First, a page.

Tuesday, May 22, 2007,4:59 PM
Engaging in Dialogue?
Mike has been spending a lot of time recently responding to the "Ask a Christian Pastor" series over at the Friendly Atheist blog. (go here for links to his responses). He addressed questions on biblical interpretation, hell, and why he's a Christian among other things. It has of course sparked some lively debate.

So if your interested in an emerging pastor's response to atheist's questions, go check it out. I personally don't have the patience for that sort of thing. While there are a majority of people interacting with those questions that are truly thoughtful and open-minded people, there is the vocal minority that drive me nuts. Its the same reason why I avoid most Christian message boards these days. There is a small group that thinks that their take on life, the universe, and everything is the absolutely only right way to think forever and ever amen. They are enamoured with the sound of their own voice and never actually engage in dialogue, just drown out intelligent conversation with their navel gazing (how's that for some mixed-up metaphors). Christian or atheist, it doesn't matter, I really don't have the patience for it.

And I don't have the time for games of online "Taboo." You know the game where you can't say certain words or else you get buzzed out and eliminated. That's what some of these dialogues are like. So many of the atheists have the a priori assumption that all forms of faith are just stupid and utterly unreasonable (of course ignoring the multitude of ways they make use of faith...). So when a Christian starts discussing his faith, they freak out, pull out the buzz, point the finger and say "see you talked about faith and not just reason (by which they mean science), you're out." my response - of course I'm going to talk about faith when I talk about my faith - that's a freaking no-brainer so just get over it! But of course that never happens which is why I really don't engage in those dialogues much anymore. It boils down to the fact that the biggest gap between us is not the atheism/theism divide but the modern/postmodern divide. I find the concept of scientific objective knowledge just as far-fetched as they find belief in God.

Anyway, just some random thoughts spilling out of my head as it tries to cope with a lot of other crap right now. If you're up for dialogue and learning from others, go check out Mike's posts.

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posted by Julie at 4:59 PM ¤ Permalink ¤


9 Comments:


  • At 5/22/2007 04:33:00 PM, Blogger gerbmom

    Tried, but Mr. Carr made me too mad. So I refused to go back. I don't have the patience or ability to wade though it all, and that's without his bullying. Unfortunately he has now spread his poison to Mike's blog....enough already. If I want to be angry and depressed I can watch the news. Tell Mike I'll be back when Carr is done being a jerk.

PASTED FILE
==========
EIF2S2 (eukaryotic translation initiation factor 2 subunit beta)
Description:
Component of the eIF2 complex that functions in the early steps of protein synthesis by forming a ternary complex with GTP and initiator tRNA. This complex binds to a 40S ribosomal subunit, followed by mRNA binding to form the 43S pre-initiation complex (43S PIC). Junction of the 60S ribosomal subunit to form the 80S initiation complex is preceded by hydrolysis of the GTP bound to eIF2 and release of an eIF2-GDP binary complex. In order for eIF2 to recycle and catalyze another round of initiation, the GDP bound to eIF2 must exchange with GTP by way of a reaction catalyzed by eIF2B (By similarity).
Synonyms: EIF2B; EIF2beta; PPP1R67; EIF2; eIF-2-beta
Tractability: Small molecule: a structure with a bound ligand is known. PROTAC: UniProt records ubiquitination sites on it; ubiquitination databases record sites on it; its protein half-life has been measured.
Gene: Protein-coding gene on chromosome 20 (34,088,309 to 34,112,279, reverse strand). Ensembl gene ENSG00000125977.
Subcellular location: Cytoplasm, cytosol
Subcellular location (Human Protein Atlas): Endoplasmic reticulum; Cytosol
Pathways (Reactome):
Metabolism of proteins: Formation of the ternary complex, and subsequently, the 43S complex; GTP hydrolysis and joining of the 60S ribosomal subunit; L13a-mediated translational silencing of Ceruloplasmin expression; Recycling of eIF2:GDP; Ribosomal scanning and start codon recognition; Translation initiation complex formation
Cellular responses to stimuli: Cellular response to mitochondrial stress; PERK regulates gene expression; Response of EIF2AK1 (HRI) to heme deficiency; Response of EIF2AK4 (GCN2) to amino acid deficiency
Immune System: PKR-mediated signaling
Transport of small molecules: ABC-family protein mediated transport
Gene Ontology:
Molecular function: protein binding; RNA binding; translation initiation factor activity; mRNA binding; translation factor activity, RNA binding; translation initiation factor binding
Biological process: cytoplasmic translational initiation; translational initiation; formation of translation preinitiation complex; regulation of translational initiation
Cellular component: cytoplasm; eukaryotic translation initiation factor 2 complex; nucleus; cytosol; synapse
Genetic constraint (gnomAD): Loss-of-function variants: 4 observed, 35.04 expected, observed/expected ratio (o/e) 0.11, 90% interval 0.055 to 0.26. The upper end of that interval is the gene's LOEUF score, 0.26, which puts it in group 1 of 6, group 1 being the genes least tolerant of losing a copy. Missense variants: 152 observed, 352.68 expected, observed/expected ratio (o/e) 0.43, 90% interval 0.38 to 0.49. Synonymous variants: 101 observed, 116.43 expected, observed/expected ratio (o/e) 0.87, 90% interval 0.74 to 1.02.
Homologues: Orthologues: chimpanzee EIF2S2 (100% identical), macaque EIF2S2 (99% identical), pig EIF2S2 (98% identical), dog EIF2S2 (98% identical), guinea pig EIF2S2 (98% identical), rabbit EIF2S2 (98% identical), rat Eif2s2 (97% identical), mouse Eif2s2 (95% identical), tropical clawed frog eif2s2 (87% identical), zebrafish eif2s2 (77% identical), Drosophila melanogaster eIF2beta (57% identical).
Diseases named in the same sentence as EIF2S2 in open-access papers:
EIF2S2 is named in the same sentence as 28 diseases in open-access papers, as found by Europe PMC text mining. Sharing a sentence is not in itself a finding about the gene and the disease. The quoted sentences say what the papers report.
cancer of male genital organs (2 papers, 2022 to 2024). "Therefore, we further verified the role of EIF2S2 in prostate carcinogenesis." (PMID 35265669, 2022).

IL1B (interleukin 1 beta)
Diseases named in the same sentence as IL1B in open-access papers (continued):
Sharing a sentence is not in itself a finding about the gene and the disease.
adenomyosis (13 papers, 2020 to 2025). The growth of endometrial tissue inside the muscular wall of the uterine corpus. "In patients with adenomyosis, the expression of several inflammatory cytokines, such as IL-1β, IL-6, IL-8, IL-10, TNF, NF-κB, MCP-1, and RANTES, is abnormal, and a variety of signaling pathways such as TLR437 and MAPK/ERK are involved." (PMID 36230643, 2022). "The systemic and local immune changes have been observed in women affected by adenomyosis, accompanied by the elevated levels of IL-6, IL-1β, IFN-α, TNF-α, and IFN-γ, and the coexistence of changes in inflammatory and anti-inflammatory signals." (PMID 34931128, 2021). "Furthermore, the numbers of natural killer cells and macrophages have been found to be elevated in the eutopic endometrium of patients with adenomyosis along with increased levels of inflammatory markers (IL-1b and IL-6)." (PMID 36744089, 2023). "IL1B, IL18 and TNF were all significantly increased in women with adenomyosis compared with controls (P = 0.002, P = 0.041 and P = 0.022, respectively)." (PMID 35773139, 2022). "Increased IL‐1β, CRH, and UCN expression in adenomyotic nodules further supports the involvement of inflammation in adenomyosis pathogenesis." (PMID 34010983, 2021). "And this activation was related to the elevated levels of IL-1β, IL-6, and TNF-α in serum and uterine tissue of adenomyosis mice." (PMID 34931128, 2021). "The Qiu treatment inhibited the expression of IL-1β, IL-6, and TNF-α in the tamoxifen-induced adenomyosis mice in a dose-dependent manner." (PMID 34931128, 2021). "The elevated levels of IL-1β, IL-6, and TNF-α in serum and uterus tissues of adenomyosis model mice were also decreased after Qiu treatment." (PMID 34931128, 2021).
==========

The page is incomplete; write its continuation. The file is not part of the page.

• At 5/22/2007 10:59:00 PM, Blogger Mike Clawson

    "I find the concept of scientific objective knowledge just as far-fetched as they find belief in God."

    This is a great quote, though unfortunately I think a lot of the atheists at Hemant's site might not get what you mean and think that you're just an anti-science fundamentalist. ;)

     
  • At 5/23/2007 08:56:00 AM, Anonymous Mriana

    Hi, Pastor Mike and Julie

    Yes, gerbmom, I understand your feelings about that too. It's hard to have a real conversation with such things happening and it's very disturbing, regardless of one's postion in the discussion. IMHO, two opposing sides can have a civil discussion without using angry and hate-filled words.

    I really feel sorry for people who have so much anger and feel so insecure about their position. Pastor Mike and I don't agree on everything, but even we found somethings we did agree on and we saw no need for fighting over our disagreements. We agreed to disagree and went on with life. :)

     
  • At 5/24/2007 02:53:00 AM, Blogger Richard Wade

    Hi Julie, Mike mentioned your blog over at Friendly Atheist, where he’s doing a remarkable job. I’m learning so much. I’m one of the friendly, level-headed unbelievers who just want to share understanding. You’re so right about the types from either side that drive you nuts. They drive the rest of us nuts too. There are two just awful people over there currently. One is a bitter-as-bile atheist who very well fits the internet definition of a troll, harping endlessly on the same obscure Biblical passage from which he has some private hurt that will never be healed. Then there’s his exact opposite, a Christian whose bizarre, saccharin-sweet mix of off-the-wall quotations of scripture, Barney-style love-love joy-joy, and creepy innuendos about his family relationships keep us all scratching our heads. Mike can’t figure out if he’s a fruitcake or a smartass. I’m leaning toward the former, but maybe that’s my psych background talking. It’s frustrating to have these two pests distracting and degrading the discussion.